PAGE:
I can just imagine speaking humbly, yet with such authority, the purpose for which He was born. There were probably dozens of important witnesses surrounding Him in Pilate’s court, and a fair share of those wishing Him harm, but He clung to His purpose to the end.

Our mission at Tirzah is to empower a generation of Esthers for such a time as this. Because Esther is another example of someone who stood in a king’s court and proclaimed, with her actions, the purpose for which she was created.

A lot of us read these stories and wonder, with a tinge of envy, why our purpose can’t be as clear. But, darling, it is. We’ve talked about it before, and we will again, because it is so important:

You were created to glorify our King. He rescued you from the depths of hell, clothed you in royal clothes of white, called you His, and promised you His Kingdom as an eternal inheritance.

One day, your time will come too. You’ll be asked to stand in front of an audience and stand up for the Truth and the One in whom you believe. It might be in a King’s court, a court room, in front of a firing squad, in a classroom, or in the living room of a friend’s house. But when it does happen, and it will, may you remember this passage and your purpose. To stand up for the Truth of the Gospel. To proclaim that you are the daughter of the one true King with pride. Even if means social exile, name calling, or even death. Because you were created for such a time – and such a purpose – as this.

 

Day 160: Leading By Example (2 Chronicles 29-31; John 18:1-24)

“Thus Hezekiah did throughout all Judah, and he did what was good and right and faithful before the Lord his God.” -2 Chronicles 31:20 (ESV)

“Then Jesus, knowing all that would happen to him, came forward and said to them, ‘Whom do you seek?’” -John 18:4 (ESV)

In 2 Chronicles 29-31, we finally see a king who does right by God. He cleanses the temple of all filthiness caused by the kings before him. Once finished, he holds a celebration with burnt offerings for the Lord. They had so many offerings, even the Levites had to help the priests until the work was finished. Hezekiah led in such a way that he inspired these great acts of sacrifices and even brought the people of Israel and Judah to celebrate together – something that hadn’t been done in many years. All because he led by example by being faithful to God and doing right by Him.

In the first half of John 18, we see another example to follow – the greatest example of all. Jesus was betrayed and a band of soldiers came to arrest him. Knowing all that was going to happen to him, Jesus boldly stepped forward to accept the will of God. He was so confident in God’s will and His glorification that he put all his fears aside to accept his fate. His love for the Father far outweighed anything that would stop him walking out God’s will. And here’s the simple fact – Jesus trusted the Father.

When I think of all the things that hold me back in fear rather than stepping out in faith, they all seem incomparable to what Jesus did boldly. Trusting the will of the Father led to the greatest act of all mankind – salvation brought through Jesus’ sacrifice. Think of the decisions we can make in faith that could potentially lead to something great!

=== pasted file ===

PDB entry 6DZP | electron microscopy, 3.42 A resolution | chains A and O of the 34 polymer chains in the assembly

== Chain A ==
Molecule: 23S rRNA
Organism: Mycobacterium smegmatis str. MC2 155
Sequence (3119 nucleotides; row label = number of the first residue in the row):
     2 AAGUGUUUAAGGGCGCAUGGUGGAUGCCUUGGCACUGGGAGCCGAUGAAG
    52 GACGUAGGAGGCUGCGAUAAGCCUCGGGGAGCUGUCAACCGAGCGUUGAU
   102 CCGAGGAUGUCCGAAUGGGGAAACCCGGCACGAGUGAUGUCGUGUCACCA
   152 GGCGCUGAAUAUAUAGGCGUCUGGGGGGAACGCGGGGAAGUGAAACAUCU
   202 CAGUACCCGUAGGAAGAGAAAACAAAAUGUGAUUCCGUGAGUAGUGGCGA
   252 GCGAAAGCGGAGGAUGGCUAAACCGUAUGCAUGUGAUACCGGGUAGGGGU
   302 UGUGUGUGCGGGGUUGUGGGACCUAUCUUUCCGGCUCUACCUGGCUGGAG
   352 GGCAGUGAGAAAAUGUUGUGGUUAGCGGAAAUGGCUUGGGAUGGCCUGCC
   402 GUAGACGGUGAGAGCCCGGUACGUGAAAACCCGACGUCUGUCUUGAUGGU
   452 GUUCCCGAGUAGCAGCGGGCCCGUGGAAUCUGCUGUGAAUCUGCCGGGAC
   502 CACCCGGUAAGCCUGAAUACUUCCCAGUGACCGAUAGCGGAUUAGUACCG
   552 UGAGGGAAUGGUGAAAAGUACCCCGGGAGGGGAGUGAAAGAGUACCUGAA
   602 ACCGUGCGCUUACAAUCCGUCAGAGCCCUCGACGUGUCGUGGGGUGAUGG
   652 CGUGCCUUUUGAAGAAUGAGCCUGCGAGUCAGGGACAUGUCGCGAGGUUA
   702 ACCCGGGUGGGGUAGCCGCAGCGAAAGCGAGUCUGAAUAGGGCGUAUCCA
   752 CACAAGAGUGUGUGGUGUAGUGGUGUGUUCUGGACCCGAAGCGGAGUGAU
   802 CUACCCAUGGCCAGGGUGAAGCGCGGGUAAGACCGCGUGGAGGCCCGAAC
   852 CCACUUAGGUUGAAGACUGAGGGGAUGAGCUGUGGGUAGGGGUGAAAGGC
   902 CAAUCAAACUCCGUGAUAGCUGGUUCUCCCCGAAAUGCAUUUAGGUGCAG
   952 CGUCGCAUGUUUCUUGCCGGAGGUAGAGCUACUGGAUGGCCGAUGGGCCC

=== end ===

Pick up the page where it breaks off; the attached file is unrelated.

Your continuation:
What are some ways in your life that you can lead by example?

What does your “step of faith” look like?

Day 159: Jesus Prayed For You (2 Chronicles 26-28; John 17)

Day 159

Isn’t it amazing how we can read something in the Bible two or three times but it only becomes real and personal on the fourth (or perhaps fifth or sixth) time? That’s what happened to me when I read John 17, which has become one of my most favorite chapters in the Bible.

During Jesus’s ministry on earth, He went away many times to have communion with His father but those conversations were always private. In this chapter, we see Him pray more fully than at any other time. There is almost a fervency in His prayer as He knows that the time is very close to the fulfillment of His death. He prays to His Father as He instructed His disciples to do in Matthew 6. He prays for His disciples who are with Him who will be dispersed after His death. And then He prays for you and me, those of us who would make up the church in the future.

What did He pray for us?

  1. One in heart and mind. Whatever we are on this earth is a reflection of the relationship Jesus has with His Father and the Holy Spirit. They are the Tri-Unity, three in one. We are the church and although we are many, we should live in the same unity as the Godhead.
  2. The world will see Jesus in us. Whatever your thought may be on this, remember that His word never comes back void and the prayer of a righteous man avails much. What Jesus prayed is the very center and desire of His Father’s heart. Throughout Christian history, the world may have seen glimpses of this through men and women like Dietrich Bonhoeffer and Corrie Ten Boom but one day it will see it in all of us.
  3. We will be with Him. No matter the pain or the trials, we continue to press on toward the prize of Christ. The relationship that sin broke between God and man was made new by the blood of Jesus. Although we are parted from Him physically, there’s a coming day when we will be united, living eternally in the joy of our Lord.

Friend, you were thought of and prayed for by our Savior. His love for you goes beyond time…it is eternal.